This conflict of selfhood is well detailed in Del Rey’s lyrics: her “chameleon soul” with “no fixed personality” manifests in her various public personas. Following the revelation of her transformation from the innocuous Lizzy Grant to the enigmatic Lana, the media viciously attacked her constructed image as fake, as if female identity were a fixed and unbending state. As if women have not had to become adept at shape-shifting in order to survive. Let’s not forget that during the “shattering” of the glass ceiling (whose shards remain spectacularly intact) in the 1980s, part of success at work involved “power dressing” to emulate male colleagues. The attacks epitomise the vicissitudes of mainstream media: women must be immaculate as images without acknowledging the dishonesty of surface appearance. They must be everything at once: masculine and feminine, independent and vulnerable, successful and popular – all while presenting a unified, unconflicted and pleasing appearance.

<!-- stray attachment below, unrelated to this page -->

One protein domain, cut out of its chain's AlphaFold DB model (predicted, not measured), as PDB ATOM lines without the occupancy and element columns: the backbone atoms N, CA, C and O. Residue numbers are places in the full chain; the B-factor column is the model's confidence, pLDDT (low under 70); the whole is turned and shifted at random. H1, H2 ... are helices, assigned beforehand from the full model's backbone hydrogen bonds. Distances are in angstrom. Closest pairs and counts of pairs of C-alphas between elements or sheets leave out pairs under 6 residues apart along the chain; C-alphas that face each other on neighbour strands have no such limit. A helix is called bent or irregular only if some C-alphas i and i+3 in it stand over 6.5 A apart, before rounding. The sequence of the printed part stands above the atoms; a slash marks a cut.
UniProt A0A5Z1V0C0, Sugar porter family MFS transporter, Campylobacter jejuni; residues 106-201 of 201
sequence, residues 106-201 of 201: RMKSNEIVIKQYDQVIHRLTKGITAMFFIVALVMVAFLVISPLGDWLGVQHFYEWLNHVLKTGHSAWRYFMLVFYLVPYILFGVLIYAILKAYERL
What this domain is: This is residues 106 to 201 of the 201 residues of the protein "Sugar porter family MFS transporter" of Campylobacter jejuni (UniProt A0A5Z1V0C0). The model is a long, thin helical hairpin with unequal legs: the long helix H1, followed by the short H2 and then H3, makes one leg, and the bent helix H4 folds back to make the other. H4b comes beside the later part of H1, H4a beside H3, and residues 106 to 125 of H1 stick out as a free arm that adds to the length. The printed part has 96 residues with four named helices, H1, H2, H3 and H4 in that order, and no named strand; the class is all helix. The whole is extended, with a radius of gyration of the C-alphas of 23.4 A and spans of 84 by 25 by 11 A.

The post-feminism myth functions on the premise that now women have access to careers, financial independence and sexual liberty, their battles have been won. Del Rey has rejected the notion of feminism, failing to see its relevance. Her idea of a true feminist is “a woman who feels free enough to do whatever she wants.” What such rejections fail to take account of is that even if some battles have been won, the war for women outside the western world rages on. There are still plenty of women who lack the freedom to do whatever they want.